I have a teenage daughter. I hate that she’s growing up in a society where, as McCafferty aptly writes, girls “are valued far more for what’s between their legs than what’s between their ears.” I’m glad books like Bumped offer girls like my daughter (and boys like her younger brother) a chance to see the real world through the distorting lens of fiction.

But to me at least, the distortion in Bumped became so extreme I could no longer tell what I was looking at. I'd be interested to hear if other readers--particularly female readers--had a similar reaction, or if perhaps my inability to get into this particular book was a "guy thing."

Wednesday, July 10, 2013

YA Guy Hosts... Jimena Novaro!

Today on the blog, YA Guy's taking a break from reviewing.  But that's okay, because the talented Jimena Novaro has stepped in with a review of The Underland Chronicles by Suzanne Collins! If you don't know these books, you should--they're every bit as good as The Hunger Games, though aimed primarily at a younger audience. And if you don't know Jimena, you definitely should--she's a great writer, Twitter pal, and  (as you'll see in a moment) lover of good books!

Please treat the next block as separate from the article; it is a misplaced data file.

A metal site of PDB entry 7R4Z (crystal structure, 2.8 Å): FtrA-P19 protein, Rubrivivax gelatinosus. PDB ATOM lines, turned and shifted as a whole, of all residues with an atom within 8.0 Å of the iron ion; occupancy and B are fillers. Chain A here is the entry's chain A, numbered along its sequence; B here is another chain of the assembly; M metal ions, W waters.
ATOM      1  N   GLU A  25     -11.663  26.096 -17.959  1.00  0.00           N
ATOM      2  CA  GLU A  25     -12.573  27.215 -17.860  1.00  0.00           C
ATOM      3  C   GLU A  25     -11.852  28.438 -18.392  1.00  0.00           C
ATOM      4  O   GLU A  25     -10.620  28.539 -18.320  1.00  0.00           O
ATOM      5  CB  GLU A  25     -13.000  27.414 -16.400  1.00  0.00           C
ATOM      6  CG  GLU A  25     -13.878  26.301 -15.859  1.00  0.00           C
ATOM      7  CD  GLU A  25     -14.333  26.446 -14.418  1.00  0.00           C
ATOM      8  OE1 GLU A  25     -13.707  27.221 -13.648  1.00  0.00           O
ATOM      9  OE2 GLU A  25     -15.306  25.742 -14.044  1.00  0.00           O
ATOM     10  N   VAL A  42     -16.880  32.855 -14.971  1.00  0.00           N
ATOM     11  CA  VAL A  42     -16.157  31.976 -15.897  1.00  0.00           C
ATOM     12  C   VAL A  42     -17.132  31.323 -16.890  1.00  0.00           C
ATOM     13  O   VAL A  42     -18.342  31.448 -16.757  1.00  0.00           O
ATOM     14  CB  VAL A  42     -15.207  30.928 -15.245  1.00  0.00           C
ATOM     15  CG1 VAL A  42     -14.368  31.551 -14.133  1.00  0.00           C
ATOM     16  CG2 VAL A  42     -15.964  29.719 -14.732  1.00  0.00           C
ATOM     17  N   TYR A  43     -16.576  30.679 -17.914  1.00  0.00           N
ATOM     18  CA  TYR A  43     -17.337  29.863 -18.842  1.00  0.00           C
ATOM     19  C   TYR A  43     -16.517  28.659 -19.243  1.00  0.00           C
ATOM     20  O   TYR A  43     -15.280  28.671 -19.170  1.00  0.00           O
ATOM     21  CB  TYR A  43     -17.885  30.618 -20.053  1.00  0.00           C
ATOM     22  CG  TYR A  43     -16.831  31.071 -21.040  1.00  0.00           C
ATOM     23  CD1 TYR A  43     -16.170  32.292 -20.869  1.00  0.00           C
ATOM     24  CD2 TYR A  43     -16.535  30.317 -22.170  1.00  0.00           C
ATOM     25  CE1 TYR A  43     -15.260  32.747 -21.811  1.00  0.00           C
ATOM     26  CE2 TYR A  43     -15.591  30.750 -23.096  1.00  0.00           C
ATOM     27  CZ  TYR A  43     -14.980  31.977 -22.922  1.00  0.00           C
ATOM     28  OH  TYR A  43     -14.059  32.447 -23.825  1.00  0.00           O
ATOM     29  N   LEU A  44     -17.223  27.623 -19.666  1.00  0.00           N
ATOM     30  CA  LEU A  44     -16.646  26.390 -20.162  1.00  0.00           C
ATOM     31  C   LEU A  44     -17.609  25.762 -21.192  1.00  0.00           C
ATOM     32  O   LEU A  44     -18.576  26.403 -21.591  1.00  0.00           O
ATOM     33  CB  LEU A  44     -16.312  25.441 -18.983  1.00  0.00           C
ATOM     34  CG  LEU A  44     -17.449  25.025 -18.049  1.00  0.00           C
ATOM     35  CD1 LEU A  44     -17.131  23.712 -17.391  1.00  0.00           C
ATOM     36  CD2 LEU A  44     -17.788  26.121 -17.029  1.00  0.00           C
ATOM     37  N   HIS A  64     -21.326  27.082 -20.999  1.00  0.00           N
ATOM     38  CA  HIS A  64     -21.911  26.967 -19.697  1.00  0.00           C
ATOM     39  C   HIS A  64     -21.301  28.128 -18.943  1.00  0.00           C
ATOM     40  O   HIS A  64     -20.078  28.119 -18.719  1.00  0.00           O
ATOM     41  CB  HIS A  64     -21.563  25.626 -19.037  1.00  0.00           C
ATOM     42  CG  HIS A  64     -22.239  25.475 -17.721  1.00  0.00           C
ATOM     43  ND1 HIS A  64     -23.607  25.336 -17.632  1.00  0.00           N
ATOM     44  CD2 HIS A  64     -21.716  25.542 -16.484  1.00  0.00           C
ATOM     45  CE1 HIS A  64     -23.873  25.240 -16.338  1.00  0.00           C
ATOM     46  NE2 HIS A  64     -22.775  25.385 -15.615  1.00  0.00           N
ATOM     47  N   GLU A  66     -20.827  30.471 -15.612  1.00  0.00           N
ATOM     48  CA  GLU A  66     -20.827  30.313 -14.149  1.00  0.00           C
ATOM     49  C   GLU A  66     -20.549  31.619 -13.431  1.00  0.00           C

So take it away, Jimena....

Thank you for hosting me, Josh! I’m so excited to be here!

I first picked up Gregor the Overlander, the first book in The Underland Chronicles, at the age of ten. I’d put it at the bottom of my to-read pile, but by the time I got around to it, it only took a few paragraphs before it had me hooked. Suzanne Collins uses simple prose, humor, and a skillful buildup to introduce us to the main character, eleven-year-old Gregor, a New York City kid stuck taking care of his two-year-old sister Boots and ailing grandmother over the summer while his mom works full-time. His father’s disappearance two years prior to the start of the book has forced him to take on a lot more responsibilities than most kids his age.

And then, of course, Boots falls through a grate in the basement laundry room. And Gregor follows her down.